In 1937 China, during the second Sino-Japanese war, a mortician, John (Christian Bale) arrives at a Catholic church in Nanjing to prepare a priest for burial. Upon arrival he finds himself the lone adult among a group of convent girl students and prostitutes from a nearby brothel. When he finds himself in the unwanted position of protector of both groups from the horrors of the invading Japanese army, he discovers the meaning of sacrifice and honor. Written by
In 2011, Yimou Zhang selected Palestinian filmmaker Annemarie Jacir to be his first protégé and invited her work closely with him on the set during production of this film as well as with him in the editing room and post production. See more »
Angels We Have Heard On High
Performed by No. 171 Middle School Jinfan Choir See more »
It's a tearful experience. So 1937 was such a terror in that Eastern city, the capital of the Asian country. Lives were being destroyed and bodies piled high everywhere. People were in hiding from the Japanese soldiers and here were two groups of people, a group of school girls and a group of prostitutes, vying for a safe hiding place, when they were found by the Japanese invaders, it's death that awaits them...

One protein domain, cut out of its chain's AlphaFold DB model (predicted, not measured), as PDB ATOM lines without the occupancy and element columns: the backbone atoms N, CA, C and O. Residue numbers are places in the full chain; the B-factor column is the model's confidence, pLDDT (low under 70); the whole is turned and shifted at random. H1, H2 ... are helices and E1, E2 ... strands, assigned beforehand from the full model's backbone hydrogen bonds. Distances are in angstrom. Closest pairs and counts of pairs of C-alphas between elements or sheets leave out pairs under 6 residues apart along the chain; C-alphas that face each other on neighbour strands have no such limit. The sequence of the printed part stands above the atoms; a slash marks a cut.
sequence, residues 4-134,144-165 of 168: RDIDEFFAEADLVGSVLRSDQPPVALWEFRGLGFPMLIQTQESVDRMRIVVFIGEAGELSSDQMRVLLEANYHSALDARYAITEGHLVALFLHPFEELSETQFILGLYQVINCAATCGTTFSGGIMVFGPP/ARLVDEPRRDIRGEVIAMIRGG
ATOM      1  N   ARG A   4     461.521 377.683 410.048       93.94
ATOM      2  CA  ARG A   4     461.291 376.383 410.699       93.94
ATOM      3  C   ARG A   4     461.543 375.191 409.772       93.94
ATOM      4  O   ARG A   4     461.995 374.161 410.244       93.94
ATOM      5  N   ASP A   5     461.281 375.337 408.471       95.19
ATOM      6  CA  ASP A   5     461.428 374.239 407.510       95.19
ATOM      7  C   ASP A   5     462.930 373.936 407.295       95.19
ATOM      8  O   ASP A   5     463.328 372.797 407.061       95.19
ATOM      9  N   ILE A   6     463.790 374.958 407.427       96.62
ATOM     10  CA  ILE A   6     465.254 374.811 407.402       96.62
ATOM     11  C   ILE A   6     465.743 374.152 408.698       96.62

One wonders why they had to do this? Why? --because there was a war! Then why did Japan start the war? For what? This film made me think. It's obvious starting war is a shortcut to the destruction of humanity. The Japanese government has been denying there were 300,000 people killed during the Nanking massacre (well , they are not alone, similarly there are also those of holocaust denial). With that as a contemporary reality, it is a right thing to do to be reminded of this event with movies like this one, the Flowers of War, so that we could do all we can to prevent another war from coming.
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